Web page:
28 July 2017
Thailand: Human rights defender and wife of disappeared land rights defender sentenced to six months in jail
On 27 July 2017, a Thai Court in Chaiyaphum province found human rights defender Suphap Khamlae guilty of encroaching on forest reserves and sentenced her to six months’ imprisonment under the National Forest Reserve Act. She is the wife of land rights defender Den Khamlae, who was also sentenced in absentia and subject to an arrest warrant despite being missing since April 2016.
Suphap Khamlae is a land rights defender from the Khok Yao community in Kon San district, Chaiyaphum province, in Northeastern Thailand. Her community is currently facing forced eviction from a land they have occupied for decades, before it became a protected reserve. She has been advocating along with her husband Den Khamlae for the right to a legal title to the land for their community. Since 2015, Den Kamlae was leading the network of local villagers who have been trying to re-establish their right over this land. The prominent land rights defender is also a member of Essan Land Reform Network (ELRN), a union of local villagers opposing the Kon San Forest Project, which has caused significant destruction in parts of the Laohai forest area. The land was appropriated by the Forest Industry Organization which has evicted more than one-thousand people from local villages.
Den Khamlae disappeared on 16 April 2016 in Khok Yao forest near his village. Since then, his wife has been struggling to have the police properly investigate his disappearance and for the perpetrators of what she believes to be a murder, to be brought to justice.
On 27 July 2017, Suphap Khamlae was sentenced to six months in prison by the Phu Khiao Provincial Court after she was found guilty of trespassing on the Phu Sam Phaknam National Reserve forest under section 31 of the National Forest Reserve Act (1964). Suphap Khamlae is now detained in Chaiyaphum provincial prison. Her husband, Den Khamlae, was sentenced in absentia in the same case, as the Court estimates that the defender might still be alive. An arrest warrant was issued against him as well, despite the fact that a man’s skull believed to be his as well as some of his belongings were found in March 2017 in the forest where he went missing.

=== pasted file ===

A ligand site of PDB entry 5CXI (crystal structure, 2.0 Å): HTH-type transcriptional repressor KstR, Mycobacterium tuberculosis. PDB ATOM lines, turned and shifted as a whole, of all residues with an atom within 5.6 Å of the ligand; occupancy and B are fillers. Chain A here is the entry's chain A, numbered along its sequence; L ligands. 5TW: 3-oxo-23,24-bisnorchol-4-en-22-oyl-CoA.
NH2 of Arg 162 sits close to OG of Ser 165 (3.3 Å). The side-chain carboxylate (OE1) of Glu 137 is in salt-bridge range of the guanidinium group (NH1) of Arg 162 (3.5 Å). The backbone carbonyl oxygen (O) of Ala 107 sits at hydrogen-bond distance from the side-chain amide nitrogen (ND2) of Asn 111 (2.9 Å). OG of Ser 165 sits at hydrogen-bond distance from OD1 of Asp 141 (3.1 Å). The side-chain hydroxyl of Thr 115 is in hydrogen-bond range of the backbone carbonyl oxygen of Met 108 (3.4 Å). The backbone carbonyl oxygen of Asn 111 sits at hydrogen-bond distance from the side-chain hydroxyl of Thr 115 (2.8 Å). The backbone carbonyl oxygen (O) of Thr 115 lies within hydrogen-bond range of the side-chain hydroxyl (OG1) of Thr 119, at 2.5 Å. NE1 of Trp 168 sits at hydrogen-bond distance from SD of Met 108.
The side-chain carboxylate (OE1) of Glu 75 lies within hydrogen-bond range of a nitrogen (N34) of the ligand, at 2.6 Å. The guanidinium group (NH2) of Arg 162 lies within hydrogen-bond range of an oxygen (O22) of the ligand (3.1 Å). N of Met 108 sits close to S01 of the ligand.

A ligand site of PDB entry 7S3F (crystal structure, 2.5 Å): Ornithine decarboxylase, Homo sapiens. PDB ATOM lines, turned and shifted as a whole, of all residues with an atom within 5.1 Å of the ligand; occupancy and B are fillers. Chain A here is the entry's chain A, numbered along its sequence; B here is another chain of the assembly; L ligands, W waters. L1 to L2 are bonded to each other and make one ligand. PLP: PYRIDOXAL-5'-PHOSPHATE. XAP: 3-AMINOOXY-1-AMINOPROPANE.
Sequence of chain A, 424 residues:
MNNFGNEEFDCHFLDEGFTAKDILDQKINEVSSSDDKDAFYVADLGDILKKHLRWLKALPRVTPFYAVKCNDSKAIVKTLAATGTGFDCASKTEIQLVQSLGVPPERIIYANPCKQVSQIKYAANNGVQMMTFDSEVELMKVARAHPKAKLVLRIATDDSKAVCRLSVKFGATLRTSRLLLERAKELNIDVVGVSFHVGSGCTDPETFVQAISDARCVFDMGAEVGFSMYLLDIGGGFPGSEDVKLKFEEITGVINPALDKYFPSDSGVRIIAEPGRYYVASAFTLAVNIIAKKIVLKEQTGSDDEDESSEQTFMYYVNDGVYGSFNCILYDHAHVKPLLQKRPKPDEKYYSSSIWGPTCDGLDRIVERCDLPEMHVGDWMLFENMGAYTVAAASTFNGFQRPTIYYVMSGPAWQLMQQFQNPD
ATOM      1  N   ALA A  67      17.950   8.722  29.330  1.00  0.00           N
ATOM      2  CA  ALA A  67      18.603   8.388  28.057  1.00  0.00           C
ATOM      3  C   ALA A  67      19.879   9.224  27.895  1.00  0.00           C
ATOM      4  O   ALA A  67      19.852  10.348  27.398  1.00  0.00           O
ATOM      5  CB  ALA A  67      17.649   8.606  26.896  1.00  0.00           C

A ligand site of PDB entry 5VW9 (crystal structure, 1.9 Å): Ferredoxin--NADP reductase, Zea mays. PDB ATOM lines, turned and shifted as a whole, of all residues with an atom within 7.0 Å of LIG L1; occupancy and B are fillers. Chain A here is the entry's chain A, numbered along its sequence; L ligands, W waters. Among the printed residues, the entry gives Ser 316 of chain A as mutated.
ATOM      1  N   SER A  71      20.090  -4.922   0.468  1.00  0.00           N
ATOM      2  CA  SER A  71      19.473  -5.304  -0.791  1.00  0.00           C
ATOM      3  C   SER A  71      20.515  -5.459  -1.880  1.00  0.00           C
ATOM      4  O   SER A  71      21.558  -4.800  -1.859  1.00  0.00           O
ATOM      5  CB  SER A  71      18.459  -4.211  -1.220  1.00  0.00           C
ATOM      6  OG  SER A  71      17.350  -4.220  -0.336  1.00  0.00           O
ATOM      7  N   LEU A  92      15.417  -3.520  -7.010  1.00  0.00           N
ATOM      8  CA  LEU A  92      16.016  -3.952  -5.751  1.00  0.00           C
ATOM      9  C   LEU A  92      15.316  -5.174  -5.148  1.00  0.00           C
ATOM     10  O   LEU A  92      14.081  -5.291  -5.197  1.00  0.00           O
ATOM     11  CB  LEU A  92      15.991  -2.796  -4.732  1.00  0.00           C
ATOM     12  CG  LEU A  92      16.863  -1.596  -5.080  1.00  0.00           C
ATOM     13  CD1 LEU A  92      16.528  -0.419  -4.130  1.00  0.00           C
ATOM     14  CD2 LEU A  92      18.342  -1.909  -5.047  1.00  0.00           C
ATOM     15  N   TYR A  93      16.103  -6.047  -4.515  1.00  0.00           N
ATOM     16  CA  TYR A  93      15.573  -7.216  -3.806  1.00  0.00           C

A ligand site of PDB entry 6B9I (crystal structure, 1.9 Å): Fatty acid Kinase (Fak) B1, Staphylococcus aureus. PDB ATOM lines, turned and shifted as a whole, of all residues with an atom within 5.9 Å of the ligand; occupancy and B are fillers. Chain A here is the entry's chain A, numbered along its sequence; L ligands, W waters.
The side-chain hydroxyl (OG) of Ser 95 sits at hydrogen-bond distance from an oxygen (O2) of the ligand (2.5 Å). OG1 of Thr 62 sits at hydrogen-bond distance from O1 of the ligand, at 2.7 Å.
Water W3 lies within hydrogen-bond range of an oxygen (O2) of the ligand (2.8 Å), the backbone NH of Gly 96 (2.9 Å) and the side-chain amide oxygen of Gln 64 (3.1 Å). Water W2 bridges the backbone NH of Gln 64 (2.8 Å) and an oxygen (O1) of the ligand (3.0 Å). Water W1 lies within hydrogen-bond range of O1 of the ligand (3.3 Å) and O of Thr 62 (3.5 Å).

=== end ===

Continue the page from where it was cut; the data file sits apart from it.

In July 2011, Suphap Khamlae, Den Khamlae were arrested along with a dozen other Khok Yao villagers for allegedly trespassing on protected forest land. After being sentenced to six months imprisonment by a first court and briefly detained, they were released on bail pending an appeal. In 2013, the Appeal Court upheld the earlier ruling. The defenders appealed again to the Supreme Court, whose verdict has been repeatedly delayed until 27 July because of the uncertainties surrounding Den Khamlae’s disappearance.
This sentence comes only a few days after the UN Committee on the Elimination of Discrimination against Women (CEDAW) expressed serious concern that women human rights defenders in Thailand, particularly those advocating for land rights and the protection of the environment, have increasingly become targets of lawsuits, harassment, violence and intimidation by authorities and business enterprises due to their work.
Front Line Defenders strongly condemns the conviction of human rights defender Suphap Khamlae, which it believes is solely motivated by her peaceful and legitimate work for human rights.
Front Line Defenders urges the authorities in Thailand to:
Immediately release Suphap Khamlae and quash her conviction as Front Line Defenders believes that she has been targeted solely as a result of her legitimate human rights work;
Ensure that the investigation into the disappearance of Den Khamlae is thorough and impartial, with a view to bringing those responsible to justice in accordance with international standards, and inform his family of any new element pertaining to the investigation;
Guarantee in all circumstances that all human rights defenders in Thailand, and in particular women human rights defenders, are able to carry out their legitimate human rights activities without fear of reprisals and free of all restrictions, including judicial harassment.